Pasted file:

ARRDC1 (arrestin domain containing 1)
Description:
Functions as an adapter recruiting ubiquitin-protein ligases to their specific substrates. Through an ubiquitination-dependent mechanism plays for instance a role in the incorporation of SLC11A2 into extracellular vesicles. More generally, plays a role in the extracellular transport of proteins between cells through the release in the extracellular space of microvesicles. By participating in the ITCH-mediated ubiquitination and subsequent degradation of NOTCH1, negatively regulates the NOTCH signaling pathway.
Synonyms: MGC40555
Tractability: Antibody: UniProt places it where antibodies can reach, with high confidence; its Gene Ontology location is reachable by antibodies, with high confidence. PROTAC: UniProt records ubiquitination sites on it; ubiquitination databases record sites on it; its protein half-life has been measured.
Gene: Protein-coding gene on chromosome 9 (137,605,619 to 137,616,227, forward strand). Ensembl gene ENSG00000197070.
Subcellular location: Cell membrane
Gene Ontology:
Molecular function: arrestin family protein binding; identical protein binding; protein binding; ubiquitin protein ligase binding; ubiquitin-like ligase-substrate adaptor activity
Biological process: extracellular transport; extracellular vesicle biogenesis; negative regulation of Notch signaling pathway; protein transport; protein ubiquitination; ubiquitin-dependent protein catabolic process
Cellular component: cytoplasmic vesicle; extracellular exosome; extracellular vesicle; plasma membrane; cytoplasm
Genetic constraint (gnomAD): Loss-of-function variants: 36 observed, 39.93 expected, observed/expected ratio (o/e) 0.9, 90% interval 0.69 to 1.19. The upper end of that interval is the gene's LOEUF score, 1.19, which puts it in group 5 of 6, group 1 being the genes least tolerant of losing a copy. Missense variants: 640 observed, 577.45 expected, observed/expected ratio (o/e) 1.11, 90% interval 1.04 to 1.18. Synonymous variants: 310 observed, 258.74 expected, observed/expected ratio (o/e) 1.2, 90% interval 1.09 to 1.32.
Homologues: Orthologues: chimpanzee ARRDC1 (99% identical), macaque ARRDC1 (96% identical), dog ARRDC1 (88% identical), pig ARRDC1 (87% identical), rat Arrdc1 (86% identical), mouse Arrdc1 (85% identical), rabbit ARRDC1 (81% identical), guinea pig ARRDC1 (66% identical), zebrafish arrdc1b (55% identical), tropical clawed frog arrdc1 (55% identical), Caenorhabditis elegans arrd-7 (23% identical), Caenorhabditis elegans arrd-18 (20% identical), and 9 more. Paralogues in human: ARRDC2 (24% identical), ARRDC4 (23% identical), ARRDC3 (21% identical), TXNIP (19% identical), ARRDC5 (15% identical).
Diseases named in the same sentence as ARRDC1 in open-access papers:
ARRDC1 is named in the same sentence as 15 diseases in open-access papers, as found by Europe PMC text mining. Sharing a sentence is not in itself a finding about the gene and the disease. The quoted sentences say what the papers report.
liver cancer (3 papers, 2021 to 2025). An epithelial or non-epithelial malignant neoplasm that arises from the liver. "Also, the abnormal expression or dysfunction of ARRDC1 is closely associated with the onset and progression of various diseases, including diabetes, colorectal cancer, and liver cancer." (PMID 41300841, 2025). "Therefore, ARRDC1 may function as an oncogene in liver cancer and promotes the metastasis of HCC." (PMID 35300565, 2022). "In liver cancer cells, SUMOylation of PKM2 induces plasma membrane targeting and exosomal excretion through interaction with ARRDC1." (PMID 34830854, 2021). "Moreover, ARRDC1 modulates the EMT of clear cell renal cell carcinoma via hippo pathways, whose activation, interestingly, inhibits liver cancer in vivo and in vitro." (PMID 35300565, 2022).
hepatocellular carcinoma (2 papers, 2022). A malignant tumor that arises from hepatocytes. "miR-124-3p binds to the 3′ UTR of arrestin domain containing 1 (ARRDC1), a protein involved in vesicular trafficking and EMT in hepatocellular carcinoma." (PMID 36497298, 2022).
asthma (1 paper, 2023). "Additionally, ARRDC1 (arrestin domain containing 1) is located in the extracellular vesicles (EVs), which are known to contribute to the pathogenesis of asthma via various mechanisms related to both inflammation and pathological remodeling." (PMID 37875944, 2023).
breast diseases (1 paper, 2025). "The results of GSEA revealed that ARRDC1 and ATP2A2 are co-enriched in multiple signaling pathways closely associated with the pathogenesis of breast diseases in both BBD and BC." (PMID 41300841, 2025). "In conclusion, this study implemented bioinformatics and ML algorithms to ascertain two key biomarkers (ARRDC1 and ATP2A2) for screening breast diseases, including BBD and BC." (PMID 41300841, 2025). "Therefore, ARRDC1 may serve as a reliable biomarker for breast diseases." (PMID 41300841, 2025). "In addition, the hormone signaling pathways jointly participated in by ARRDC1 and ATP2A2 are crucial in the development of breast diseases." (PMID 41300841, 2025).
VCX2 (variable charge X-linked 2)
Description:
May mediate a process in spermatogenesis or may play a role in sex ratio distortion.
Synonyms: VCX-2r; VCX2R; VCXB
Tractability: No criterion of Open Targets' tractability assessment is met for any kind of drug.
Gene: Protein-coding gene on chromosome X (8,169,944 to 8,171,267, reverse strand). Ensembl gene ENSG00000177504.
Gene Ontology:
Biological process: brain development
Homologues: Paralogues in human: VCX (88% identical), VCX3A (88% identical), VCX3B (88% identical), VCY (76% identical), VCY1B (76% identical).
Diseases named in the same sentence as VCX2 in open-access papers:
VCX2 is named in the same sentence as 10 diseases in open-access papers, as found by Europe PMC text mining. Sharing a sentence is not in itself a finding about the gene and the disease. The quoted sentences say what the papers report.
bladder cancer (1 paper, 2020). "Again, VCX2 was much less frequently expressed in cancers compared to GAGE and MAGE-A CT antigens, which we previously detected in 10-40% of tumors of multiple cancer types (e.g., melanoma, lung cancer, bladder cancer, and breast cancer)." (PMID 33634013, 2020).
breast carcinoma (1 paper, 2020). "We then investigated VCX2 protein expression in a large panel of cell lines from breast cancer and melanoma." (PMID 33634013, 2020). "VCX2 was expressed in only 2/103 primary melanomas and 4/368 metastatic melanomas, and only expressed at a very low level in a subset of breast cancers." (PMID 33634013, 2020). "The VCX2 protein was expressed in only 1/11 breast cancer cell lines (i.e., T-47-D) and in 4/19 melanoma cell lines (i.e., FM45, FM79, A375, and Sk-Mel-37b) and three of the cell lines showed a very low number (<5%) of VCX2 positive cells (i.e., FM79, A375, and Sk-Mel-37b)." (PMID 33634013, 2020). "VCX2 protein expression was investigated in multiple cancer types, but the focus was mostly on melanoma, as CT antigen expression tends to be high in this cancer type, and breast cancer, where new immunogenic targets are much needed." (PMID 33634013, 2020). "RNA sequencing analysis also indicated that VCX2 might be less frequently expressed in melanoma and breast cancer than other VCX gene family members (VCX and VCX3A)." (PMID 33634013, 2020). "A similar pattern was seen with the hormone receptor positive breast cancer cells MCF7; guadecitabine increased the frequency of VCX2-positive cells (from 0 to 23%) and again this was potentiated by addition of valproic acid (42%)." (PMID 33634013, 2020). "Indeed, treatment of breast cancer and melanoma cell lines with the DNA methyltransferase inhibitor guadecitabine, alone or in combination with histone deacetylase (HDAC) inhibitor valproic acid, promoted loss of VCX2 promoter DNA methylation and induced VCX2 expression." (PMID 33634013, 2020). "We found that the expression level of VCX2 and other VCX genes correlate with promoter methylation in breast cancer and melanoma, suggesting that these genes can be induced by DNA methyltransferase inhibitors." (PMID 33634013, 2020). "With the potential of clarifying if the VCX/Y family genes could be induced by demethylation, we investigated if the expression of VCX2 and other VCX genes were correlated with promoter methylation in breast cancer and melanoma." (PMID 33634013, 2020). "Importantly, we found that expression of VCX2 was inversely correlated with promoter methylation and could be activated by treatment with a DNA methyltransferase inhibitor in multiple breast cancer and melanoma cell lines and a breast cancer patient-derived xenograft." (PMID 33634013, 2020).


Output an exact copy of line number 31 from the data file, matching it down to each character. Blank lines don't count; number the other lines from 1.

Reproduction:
bladder cancer (1 paper, 2020). "Again, VCX2 was much less frequently expressed in cancers compared to GAGE and MAGE-A CT antigens, which we previously detected in 10-40% of tumors of multiple cancer types (e.g., melanoma, lung cancer, bladder cancer, and breast cancer)." (PMID 33634013, 2020).